Poland’s Last Gasp

The Polish coal power plants making Poland and Europe sick

A new report from Europe Beyond Coal, Sandbag, Greenpeace, the European Environmental Bureau and CAN Europe, Last Gasp, launched on 20 November, used high-resolution atmospheric modelling to reveal how air pollution from each of the coal power stations in the EU is damaging public health.

The report shows that in 2016, the coal power plants of just ten companies are estimated to be responsible for two thirds of the health impact from coal across Europe, and cost society up to €22 billion. Plants located in Poland were responsible for an estimated 2,600 premature deaths, 1,100 new cases of chronic bronchitis and 42,400 asthma symptom days in children. This leads to an estimated 2,100 hospital admissions and over 775,000 lost working days.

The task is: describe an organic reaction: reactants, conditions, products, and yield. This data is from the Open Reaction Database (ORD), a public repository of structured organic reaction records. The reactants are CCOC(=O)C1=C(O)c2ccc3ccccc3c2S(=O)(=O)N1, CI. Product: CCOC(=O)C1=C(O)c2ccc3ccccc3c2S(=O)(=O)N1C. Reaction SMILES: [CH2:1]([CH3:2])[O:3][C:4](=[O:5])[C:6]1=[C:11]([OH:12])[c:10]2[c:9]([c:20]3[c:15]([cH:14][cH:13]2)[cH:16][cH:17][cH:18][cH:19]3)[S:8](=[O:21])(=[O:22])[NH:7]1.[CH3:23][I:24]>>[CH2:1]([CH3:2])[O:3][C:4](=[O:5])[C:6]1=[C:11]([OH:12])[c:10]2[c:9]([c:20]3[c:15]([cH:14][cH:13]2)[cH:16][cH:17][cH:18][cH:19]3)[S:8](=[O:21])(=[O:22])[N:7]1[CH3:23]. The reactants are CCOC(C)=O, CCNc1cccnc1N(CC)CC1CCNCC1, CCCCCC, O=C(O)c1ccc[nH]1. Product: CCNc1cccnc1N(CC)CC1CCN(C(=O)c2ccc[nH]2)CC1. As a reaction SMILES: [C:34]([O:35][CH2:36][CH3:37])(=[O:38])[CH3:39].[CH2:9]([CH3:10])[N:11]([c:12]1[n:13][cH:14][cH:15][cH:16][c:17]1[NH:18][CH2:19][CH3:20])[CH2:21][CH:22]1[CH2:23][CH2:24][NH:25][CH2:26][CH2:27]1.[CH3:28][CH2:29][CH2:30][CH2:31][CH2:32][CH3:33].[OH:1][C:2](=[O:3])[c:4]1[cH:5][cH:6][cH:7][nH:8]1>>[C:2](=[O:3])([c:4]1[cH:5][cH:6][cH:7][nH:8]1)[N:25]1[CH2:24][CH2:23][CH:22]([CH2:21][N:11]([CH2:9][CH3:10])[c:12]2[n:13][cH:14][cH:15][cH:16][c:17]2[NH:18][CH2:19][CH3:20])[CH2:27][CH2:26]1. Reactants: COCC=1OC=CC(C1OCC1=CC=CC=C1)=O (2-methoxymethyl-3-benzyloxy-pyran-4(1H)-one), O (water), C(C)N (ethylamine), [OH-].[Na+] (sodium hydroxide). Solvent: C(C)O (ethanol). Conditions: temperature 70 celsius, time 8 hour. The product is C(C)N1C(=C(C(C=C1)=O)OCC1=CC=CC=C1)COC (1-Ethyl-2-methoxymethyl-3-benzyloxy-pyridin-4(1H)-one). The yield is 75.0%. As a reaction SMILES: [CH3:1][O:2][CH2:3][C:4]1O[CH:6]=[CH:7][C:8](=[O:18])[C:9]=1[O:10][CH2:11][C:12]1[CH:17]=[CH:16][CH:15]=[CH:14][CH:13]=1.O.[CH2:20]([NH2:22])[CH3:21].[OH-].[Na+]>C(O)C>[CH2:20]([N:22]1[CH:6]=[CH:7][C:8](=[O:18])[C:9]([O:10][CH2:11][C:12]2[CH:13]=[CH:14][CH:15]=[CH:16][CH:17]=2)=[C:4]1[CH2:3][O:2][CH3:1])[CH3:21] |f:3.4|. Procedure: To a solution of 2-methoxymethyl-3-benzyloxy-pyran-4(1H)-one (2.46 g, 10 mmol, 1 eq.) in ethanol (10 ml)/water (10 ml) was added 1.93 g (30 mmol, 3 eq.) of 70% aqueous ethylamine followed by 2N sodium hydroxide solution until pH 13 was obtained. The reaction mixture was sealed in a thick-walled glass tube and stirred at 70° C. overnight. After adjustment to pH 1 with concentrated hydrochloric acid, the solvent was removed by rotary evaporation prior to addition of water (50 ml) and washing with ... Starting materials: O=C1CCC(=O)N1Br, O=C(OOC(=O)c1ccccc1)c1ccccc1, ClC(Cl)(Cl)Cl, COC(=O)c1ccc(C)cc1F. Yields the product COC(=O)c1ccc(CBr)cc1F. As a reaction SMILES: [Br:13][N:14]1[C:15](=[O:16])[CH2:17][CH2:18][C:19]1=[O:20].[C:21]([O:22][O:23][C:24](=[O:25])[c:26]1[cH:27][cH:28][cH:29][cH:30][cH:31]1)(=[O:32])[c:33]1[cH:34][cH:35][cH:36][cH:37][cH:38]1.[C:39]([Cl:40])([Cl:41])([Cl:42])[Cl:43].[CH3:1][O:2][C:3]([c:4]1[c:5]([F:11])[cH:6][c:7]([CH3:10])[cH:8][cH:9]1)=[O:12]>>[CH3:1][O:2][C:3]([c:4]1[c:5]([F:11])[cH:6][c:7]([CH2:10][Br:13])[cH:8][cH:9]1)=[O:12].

Just three companies were responsible for approximately three-quarters of the health damage from Polish plants: PGE, ZE PAK & ENEA.

The modelling shows that the large cities of Łódź, Warsaw and Katowice and areas around these cities are the most affected by the country’s power plants. However, it's not only Polish citizens that suffer. Air pollution from Polish coal power plants travels thousands of kilometers - leaving millions of European citizens with degraded air quality and poorer health as a result. Over two thirds of the modelled health damage took place beyond Poland’s borders - with Germany, Ukraine and the Czech Republic particularly affected.

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